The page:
Amazon Tells Investors To ‘Take A Seat’ As Spending Rises

Amazon is reaping the rewards during the Coronavirus pandemic as it capitalises on the e-commerce demand for online deliveries, cloud services, and even groceries.

The giant online retailer posted a huge increase in first quarter revenues, but this was offset by a decline in profits, and a warning that the firm is spending an eye watering $4bn in Covid-19 related costs.

Amazon has not had things all its own way during the Coronavirus pandemic however. It emerged it is using thermal cameras to screen staff from a blacklisted Chinese firm; the firm had to close its warehouses in France after a court ruling; and it has been facing industrial unrest from its staff in its US warehouses.

Revenue surge

Despite this, Amazon has posted a healthy set of financial results for its first quarter.

For the first quarter ending 31 March Amazon made a net profit of $2.5bn, down from a profit of $3.6bn in the same year-ago quarter.

Revenues meanwhile surged 26 percent to $75.5bn from $59.7bn a year earlier.

And it said that in this second quarter, despite global lockdowns, it could see a 28 percent rise in revenue to $81 billion.

Amazon seems to have done well with grocery sales in March (the firm owns Whole Foods Market); but spending on clothing has declined during the lockdown, but household staples and home office supplies have risen.

Want to know about the history of Amazon? Try our Tales in Tech History piece.

And in March the number of people who streamed video on Amazon for the first time nearly doubled. Subscription revenue grew 28 percent to $5.6 billion in the first quarter.

Advertising and other revenue was up 44 percent in the first quarter to $3.9 billion.

Menwhile Amazon Web Services (AWS) is seeing demand vary by industry. Hospitality and travel customers severely cut their spending , but remote education and entertainment services had much higher AWS usage, and overall revenue increased 33 percent to $10.2 billion.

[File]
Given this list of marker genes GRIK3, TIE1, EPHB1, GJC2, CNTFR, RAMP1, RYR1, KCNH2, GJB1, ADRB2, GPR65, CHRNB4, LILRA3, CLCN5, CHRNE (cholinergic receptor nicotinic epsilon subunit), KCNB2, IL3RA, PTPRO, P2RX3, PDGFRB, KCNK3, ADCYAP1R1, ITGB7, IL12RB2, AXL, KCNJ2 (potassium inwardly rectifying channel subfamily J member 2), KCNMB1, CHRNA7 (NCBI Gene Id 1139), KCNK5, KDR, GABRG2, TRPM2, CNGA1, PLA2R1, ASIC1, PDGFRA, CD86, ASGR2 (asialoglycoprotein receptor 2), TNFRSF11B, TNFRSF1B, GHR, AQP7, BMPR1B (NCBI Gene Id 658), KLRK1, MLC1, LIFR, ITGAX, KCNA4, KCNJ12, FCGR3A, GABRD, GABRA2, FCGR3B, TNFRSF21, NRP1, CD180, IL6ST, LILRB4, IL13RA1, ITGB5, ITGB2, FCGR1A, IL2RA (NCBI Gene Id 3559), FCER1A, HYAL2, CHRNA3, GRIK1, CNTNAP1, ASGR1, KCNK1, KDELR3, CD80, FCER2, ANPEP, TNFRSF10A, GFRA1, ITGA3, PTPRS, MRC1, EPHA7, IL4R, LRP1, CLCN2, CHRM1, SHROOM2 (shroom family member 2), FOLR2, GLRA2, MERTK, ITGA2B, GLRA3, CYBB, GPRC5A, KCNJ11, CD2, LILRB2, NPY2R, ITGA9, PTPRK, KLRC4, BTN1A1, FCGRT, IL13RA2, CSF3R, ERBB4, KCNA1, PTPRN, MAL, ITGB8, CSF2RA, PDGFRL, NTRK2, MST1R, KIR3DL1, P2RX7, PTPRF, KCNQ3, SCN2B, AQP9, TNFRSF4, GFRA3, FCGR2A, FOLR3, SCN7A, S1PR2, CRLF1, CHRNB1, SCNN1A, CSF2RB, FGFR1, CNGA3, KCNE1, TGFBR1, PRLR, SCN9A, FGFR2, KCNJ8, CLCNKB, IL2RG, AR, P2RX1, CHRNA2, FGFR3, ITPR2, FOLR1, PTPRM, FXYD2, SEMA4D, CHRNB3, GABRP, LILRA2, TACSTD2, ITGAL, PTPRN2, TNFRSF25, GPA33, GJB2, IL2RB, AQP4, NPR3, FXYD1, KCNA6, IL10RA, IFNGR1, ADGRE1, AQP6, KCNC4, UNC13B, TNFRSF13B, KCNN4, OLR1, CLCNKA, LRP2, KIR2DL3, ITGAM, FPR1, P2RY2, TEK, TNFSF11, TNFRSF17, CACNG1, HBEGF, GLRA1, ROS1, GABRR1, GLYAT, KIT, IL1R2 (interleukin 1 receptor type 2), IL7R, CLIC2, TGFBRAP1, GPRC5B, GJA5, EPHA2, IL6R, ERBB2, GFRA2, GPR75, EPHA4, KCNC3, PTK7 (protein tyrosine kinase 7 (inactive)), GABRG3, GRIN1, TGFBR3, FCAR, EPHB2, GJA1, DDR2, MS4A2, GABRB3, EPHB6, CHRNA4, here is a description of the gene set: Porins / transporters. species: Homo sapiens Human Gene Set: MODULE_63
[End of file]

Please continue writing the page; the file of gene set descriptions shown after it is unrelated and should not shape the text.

Heavy spending

Amazon also warned investors it would be spending heavily ($4bn) going forward, which will impact profits.

Indeed, Amazon has hired an extra 175,000 staff in the past quarter alone.

And remember, when Jeff Bezos started the firm back in the mid 1990s, he frustrated shareholders as his business plan revealed he did not expect Amazon to make a profit within its first five years of trading.

Indeed, Amazon did not officially make a profit until late 2001. And now he is warning investors that they will have to take a backseat for a while.

“From online shopping to AWS to Prime Video and Fire TV, the current crisis is demonstrating the adaptability and durability of Amazon’s business as never before, but it’s also the hardest time we’ve ever faced,” said Bezos.

“The service we provide has never been more critical, and the people doing the frontline work – our employees and all the contractors throughout our supply chain – are counting on us to keep them safe as they do that work,” he said. “We’re not going to let them down. Providing for customers and protecting employees as this crisis continues for more months is going to take skill, humility, invention, and money.”

“If you’re a shareowner in Amazon, you may want to take a seat, because we’re not thinking small,” he warned. “Under normal circumstances, in this coming Q2, we’d expect to make some $4bn or more in operating profit. But these aren’t normal circumstances. Instead, we expect to spend the entirety of that $4bn, and perhaps a bit more, on Covid-related expenses getting products to customers and keeping employees safe.”

“This includes investments in personal protective equipment, enhanced cleaning of our facilities, less efficient process paths that better allow for effective social distancing, higher wages for hourly teams, and hundreds of millions to develop our own Covid-19 testing capabilities,” said Bezos.

“There is a lot of uncertainty in the world right now, and the best investment we can make is in the safety and well-being of our hundreds of thousands of employees,” he said. “I’m confident that our long-term oriented shareowners will understand and embrace our approach, and that in fact they would expect no less.”

Amazon last month revealed it was building its own coronavirus testing facility in order to monitor the health of its staff.

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Tom Jowitt

Tom Jowitt is a leading British tech freelancer and long standing contributor to Silicon UK. He is also a bit of a Lord of the Rings nut...

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